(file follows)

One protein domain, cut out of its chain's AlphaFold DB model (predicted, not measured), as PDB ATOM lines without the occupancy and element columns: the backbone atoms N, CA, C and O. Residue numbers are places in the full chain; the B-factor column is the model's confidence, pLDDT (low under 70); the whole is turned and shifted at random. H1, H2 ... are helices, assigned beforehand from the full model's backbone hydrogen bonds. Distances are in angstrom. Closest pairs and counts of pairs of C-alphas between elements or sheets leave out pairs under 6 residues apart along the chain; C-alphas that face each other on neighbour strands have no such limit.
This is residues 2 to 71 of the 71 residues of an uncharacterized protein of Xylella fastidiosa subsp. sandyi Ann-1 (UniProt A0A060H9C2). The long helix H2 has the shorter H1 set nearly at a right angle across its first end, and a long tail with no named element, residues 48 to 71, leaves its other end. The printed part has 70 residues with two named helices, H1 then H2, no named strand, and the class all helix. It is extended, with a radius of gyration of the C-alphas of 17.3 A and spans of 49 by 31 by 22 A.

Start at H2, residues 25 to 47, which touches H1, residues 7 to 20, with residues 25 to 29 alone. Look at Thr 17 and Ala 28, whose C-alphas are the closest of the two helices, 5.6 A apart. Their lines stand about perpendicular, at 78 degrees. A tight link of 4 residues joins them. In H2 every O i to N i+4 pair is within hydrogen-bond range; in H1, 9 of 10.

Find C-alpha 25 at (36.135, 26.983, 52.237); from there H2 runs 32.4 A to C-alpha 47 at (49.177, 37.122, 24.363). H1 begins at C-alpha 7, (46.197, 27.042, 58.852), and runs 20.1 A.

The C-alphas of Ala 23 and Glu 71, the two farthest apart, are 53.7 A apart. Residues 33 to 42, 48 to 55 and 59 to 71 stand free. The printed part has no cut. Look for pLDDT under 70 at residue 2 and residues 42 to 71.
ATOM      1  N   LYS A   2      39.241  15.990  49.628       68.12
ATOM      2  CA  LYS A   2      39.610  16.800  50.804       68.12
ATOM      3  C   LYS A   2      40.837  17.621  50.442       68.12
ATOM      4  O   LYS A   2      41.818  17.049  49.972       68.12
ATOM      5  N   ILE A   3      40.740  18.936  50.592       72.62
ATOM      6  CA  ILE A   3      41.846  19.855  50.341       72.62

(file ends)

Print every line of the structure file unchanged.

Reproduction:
One protein domain, cut out of its chain's AlphaFold DB model (predicted, not measured), as PDB ATOM lines without the occupancy and element columns: the backbone atoms N, CA, C and O. Residue numbers are places in the full chain; the B-factor column is the model's confidence, pLDDT (low under 70); the whole is turned and shifted at random. H1, H2 ... are helices, assigned beforehand from the full model's backbone hydrogen bonds. Distances are in angstrom. Closest pairs and counts of pairs of C-alphas between elements or sheets leave out pairs under 6 residues apart along the chain; C-alphas that face each other on neighbour strands have no such limit.
This is residues 2 to 71 of the 71 residues of an uncharacterized protein of Xylella fastidiosa subsp. sandyi Ann-1 (UniProt A0A060H9C2). The long helix H2 has the shorter H1 set nearly at a right angle across its first end, and a long tail with no named element, residues 48 to 71, leaves its other end. The printed part has 70 residues with two named helices, H1 then H2, no named strand, and the class all helix. It is extended, with a radius of gyration of the C-alphas of 17.3 A and spans of 49 by 31 by 22 A.

Start at H2, residues 25 to 47, which touches H1, residues 7 to 20, with residues 25 to 29 alone. Look at Thr 17 and Ala 28, whose C-alphas are the closest of the two helices, 5.6 A apart. Their lines stand about perpendicular, at 78 degrees. A tight link of 4 residues joins them. In H2 every O i to N i+4 pair is within hydrogen-bond range; in H1, 9 of 10.

Find C-alpha 25 at (36.135, 26.983, 52.237); from there H2 runs 32.4 A to C-alpha 47 at (49.177, 37.122, 24.363). H1 begins at C-alpha 7, (46.197, 27.042, 58.852), and runs 20.1 A.

The C-alphas of Ala 23 and Glu 71, the two farthest apart, are 53.7 A apart. Residues 33 to 42, 48 to 55 and 59 to 71 stand free. The printed part has no cut. Look for pLDDT under 70 at residue 2 and residues 42 to 71.
ATOM      1  N   LYS A   2      39.241  15.990  49.628       68.12
ATOM      2  CA  LYS A   2      39.610  16.800  50.804       68.12
ATOM      3  C   LYS A   2      40.837  17.621  50.442       68.12
ATOM      4  O   LYS A   2      41.818  17.049  49.972       68.12
ATOM      5  N   ILE A   3      40.740  18.936  50.592       72.62
ATOM      6  CA  ILE A   3      41.846  19.855  50.341       72.62